Can you imagine basketball without a jump shot? Everyone are playing, but no one gets their feet off the ground? One man, 5'10" tall, playing amongst the trees couldn't come to terms with the destiny. In the era, when there wasn't small ball and 3-point line, when the basketball was the game for the big men, one small guy invented a new type of shot. Jump shot.
“Discharged from the Marines in late 1945, Kenny ... within days ... found himself in Madison Square Garden again. One shot by Kenny Sailors ... remains historic ... He had stolen a pass and then raced down the left side of the floor ... At the top of the key, he cut to his right and then stopped suddenly and jumped. Courtside spectators in folding chairs watched as he seemed to rise up into the scoreboard ... Now, at the peak of his jump and hanging-in-the-air in Madison Square Garden, he drew a bead on the basket ... Just before he dropped his left hand away to release the shot, a photographer’s flashbulb exploded silently. To the 18,056 fans who were watching, the flashbulb explosion seemed to freeze Kenny Sailors in the air, while beneath him men as floor-bound as statuary looked up in awe. Two weeks later Life Magazine ran a photo story of the game .... millions of young players saw that picture of Kenny’s jump shot in Life, and that ... began a chain reaction in basketball ... Everywhere young players on basketball courts began jumping to shoot.”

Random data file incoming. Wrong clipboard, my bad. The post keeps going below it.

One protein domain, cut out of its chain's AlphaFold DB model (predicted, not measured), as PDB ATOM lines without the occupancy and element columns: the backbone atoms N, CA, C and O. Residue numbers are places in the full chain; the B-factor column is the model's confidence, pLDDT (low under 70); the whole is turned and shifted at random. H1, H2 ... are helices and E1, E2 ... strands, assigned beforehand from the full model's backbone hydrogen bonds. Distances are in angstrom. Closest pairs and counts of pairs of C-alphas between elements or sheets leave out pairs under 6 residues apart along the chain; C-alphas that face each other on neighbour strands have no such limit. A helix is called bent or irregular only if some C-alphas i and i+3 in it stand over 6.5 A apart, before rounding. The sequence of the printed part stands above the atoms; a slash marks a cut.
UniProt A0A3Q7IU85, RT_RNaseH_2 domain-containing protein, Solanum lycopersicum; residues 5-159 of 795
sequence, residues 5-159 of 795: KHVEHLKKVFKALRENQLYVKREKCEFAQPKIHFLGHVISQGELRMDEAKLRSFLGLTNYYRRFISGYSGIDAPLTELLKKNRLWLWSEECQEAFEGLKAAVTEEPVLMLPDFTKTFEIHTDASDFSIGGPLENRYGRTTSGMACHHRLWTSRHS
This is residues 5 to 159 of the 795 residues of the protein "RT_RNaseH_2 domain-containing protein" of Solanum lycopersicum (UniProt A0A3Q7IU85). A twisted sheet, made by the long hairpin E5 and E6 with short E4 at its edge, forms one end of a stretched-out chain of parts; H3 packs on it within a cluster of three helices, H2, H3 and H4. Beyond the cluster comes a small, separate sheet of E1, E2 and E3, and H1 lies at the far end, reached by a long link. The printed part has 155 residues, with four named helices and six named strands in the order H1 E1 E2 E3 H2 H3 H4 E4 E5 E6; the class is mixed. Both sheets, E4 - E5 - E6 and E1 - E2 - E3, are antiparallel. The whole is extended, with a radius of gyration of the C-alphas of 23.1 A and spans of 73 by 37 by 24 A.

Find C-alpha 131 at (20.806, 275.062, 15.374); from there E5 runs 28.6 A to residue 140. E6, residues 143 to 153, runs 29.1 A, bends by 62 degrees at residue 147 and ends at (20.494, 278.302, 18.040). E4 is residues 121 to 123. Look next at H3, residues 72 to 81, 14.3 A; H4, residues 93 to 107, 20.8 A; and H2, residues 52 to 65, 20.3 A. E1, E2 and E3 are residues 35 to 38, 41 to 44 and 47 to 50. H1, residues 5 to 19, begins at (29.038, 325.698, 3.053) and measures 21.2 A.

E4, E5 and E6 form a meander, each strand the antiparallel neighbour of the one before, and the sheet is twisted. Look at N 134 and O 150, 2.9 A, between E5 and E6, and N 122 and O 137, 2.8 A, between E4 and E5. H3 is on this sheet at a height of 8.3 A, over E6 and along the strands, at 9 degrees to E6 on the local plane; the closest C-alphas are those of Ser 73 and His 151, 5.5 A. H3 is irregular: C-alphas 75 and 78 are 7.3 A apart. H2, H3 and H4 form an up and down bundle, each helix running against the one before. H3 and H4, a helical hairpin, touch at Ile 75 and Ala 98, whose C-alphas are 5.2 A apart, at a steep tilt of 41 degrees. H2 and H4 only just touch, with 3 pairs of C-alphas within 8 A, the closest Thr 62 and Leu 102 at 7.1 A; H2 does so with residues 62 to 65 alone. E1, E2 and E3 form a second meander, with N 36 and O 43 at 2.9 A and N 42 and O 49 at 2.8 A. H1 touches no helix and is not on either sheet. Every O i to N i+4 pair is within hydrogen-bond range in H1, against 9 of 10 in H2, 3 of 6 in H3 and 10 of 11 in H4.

Meet Kenny Sailors, inventor of the jump shot. After filming this documentary, Kenny passed away in 95. We shouldn't forget these legends, that made basketball such a lovely game for us today.